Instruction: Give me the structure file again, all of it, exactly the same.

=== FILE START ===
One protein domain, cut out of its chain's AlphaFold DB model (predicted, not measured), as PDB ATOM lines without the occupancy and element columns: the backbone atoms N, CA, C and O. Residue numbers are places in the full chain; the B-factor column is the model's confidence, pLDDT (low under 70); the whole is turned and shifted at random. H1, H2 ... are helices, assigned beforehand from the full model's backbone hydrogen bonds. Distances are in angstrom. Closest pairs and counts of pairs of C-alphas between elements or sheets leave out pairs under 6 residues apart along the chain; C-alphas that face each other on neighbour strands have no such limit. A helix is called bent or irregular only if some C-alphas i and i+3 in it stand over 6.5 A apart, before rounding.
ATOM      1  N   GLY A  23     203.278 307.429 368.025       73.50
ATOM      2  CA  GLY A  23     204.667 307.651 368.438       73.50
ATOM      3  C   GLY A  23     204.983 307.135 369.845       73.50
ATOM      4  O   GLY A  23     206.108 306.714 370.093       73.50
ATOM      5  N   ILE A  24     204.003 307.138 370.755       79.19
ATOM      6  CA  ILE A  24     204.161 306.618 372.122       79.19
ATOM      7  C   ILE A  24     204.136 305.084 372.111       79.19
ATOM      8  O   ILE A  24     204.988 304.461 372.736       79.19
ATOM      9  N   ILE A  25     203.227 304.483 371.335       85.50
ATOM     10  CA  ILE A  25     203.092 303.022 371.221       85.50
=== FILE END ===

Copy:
One protein domain, cut out of its chain's AlphaFold DB model (predicted, not measured), as PDB ATOM lines without the occupancy and element columns: the backbone atoms N, CA, C and O. Residue numbers are places in the full chain; the B-factor column is the model's confidence, pLDDT (low under 70); the whole is turned and shifted at random. H1, H2 ... are helices, assigned beforehand from the full model's backbone hydrogen bonds. Distances are in angstrom. Closest pairs and counts of pairs of C-alphas between elements or sheets leave out pairs under 6 residues apart along the chain; C-alphas that face each other on neighbour strands have no such limit. A helix is called bent or irregular only if some C-alphas i and i+3 in it stand over 6.5 A apart, before rounding.
ATOM      1  N   GLY A  23     203.278 307.429 368.025       73.50
ATOM      2  CA  GLY A  23     204.667 307.651 368.438       73.50
ATOM      3  C   GLY A  23     204.983 307.135 369.845       73.50
ATOM      4  O   GLY A  23     206.108 306.714 370.093       73.50
ATOM      5  N   ILE A  24     204.003 307.138 370.755       79.19
ATOM      6  CA  ILE A  24     204.161 306.618 372.122       79.19
ATOM      7  C   ILE A  24     204.136 305.084 372.111       79.19
ATOM      8  O   ILE A  24     204.988 304.461 372.736       79.19
ATOM      9  N   ILE A  25     203.227 304.483 371.335       85.50
ATOM     10  CA  ILE A  25     203.092 303.022 371.221       85.50